At the January 4 hearing, District Judge Vanessa Baraitser rejected the extradition request, citing concerns about Assange’s mental health and suicide risk. The US government is appealing the decision.
If extradited Julian Assange could face up to 175 years. Many people see this not as justice but vengeance, the US military not only allowed sensitive information to be leaked but that information showed what the US would condemn any other country as committing an atrocity.
Assange argues he was acting as a journalist entitled to First Amendment protection and says the leaked documents exposed U.S. military wrongdoing. Among the files published by WikiLeaks was video of a 2007 Apache helicopter attack by American forces in Baghdad that killed 11 people, including two Reuters journalists.
This embarrassment, this ugly face of war is why America will have its revenge.
The footage of the July 2007 attack was made public in a move that angered the Pentagon, it had drawn up a report identifying the whistleblower website as a threat to national security. The US defence department was embarrassed when that confidential report appeared on the Wikileaks site alongside a slew of other military documents.
The release of the video from Baghdad also comes shortly after the US military admitted that its special forces attempted to cover up the killings of three Afghan women in a raid in February 2010 by digging the bullets out of their bodies.
The video of the Baghdad attacks was recorded on one of two Apache helicopters hunting for insurgents on 12 July 2007. Among the dead were a 22-year-old Reuters photographer, Namir Noor-Eldeen, and his driver, Saeed Chmagh, 40.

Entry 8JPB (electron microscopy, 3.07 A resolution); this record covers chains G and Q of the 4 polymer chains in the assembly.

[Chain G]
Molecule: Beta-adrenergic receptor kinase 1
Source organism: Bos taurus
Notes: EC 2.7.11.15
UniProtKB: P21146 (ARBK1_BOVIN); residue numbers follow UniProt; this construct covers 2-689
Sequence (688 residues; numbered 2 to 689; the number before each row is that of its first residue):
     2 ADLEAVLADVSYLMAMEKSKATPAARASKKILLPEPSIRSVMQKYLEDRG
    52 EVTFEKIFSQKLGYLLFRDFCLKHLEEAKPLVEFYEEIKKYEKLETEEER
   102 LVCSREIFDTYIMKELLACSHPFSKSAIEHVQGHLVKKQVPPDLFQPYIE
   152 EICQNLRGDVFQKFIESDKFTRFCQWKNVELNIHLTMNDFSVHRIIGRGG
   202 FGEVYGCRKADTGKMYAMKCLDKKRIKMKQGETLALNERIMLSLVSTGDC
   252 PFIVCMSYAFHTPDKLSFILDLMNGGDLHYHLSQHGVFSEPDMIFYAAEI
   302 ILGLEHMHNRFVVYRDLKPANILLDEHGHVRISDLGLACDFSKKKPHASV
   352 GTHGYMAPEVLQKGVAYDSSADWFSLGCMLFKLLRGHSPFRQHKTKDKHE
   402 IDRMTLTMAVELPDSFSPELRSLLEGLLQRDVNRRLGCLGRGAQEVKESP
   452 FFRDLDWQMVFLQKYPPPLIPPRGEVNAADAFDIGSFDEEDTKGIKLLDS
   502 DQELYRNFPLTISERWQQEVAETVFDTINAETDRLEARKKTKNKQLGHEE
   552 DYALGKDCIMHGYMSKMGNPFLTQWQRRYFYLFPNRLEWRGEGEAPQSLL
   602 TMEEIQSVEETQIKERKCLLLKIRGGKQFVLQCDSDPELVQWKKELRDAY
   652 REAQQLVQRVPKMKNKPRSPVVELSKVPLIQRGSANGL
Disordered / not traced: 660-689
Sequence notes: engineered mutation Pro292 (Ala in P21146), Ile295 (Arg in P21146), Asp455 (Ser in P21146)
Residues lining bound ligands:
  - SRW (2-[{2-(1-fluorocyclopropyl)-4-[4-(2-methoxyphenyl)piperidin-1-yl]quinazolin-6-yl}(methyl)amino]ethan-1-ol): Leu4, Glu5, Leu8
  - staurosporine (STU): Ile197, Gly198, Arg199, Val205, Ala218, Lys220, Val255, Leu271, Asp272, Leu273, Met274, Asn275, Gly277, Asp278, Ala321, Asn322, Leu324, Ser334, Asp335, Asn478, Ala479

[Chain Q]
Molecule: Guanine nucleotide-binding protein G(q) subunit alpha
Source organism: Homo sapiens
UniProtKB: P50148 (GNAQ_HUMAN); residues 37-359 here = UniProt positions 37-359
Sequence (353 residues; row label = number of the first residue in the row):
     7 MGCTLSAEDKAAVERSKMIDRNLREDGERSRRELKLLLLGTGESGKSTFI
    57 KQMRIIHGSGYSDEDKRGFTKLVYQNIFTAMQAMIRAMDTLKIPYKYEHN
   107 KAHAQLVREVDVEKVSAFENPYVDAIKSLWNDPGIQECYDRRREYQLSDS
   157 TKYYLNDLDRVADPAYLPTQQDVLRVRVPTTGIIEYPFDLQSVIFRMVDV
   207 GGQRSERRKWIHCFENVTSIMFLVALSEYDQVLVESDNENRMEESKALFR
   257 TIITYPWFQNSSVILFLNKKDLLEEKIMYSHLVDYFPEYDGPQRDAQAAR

What was Starmer’s involvement with the Julian Assange case?
Ken Loach spoke out after a screening of a new film highlighting Julian Assange’s political incarceration titled ‘The War on Journalism: The Case of Julian Assange.‘ After denouncing the mainstream media for sucking every story out of Julian Assange and the Wikileaks organisation then leaving him to dry in the clutches of the vengeful establishment. Ken went on to call out the self-serving media. Ken Loach always one for expressing the truth asked the questions of the mainstream media most journalist and political commentators now shy away from. He went on to say:
“Everyone knows the real story everybody can see it, we can’t believe anybody is hoodwinked. it’s not espionage this is journalism! When you get a right-wing politician like David Davis saying Julian Assange is a political prisoner, everyone knows it, the Guardian knows it who took his stories then disowned him, the BBC knows it, Channel 4 news, every serious editor current affairs programme, of a national newspaper ‘knows this is the truth’ and yet they are silent the journalist are silent, the lawyers are silent.”
Ken Loach: Starmer should be challenged, what does he know?
Stating this should be a test for him! Starmer speaks of openness in his dealings, well let him be open about this, and let’s hear what he says about the torture and the illegal oppression of Julian Assange. Read more…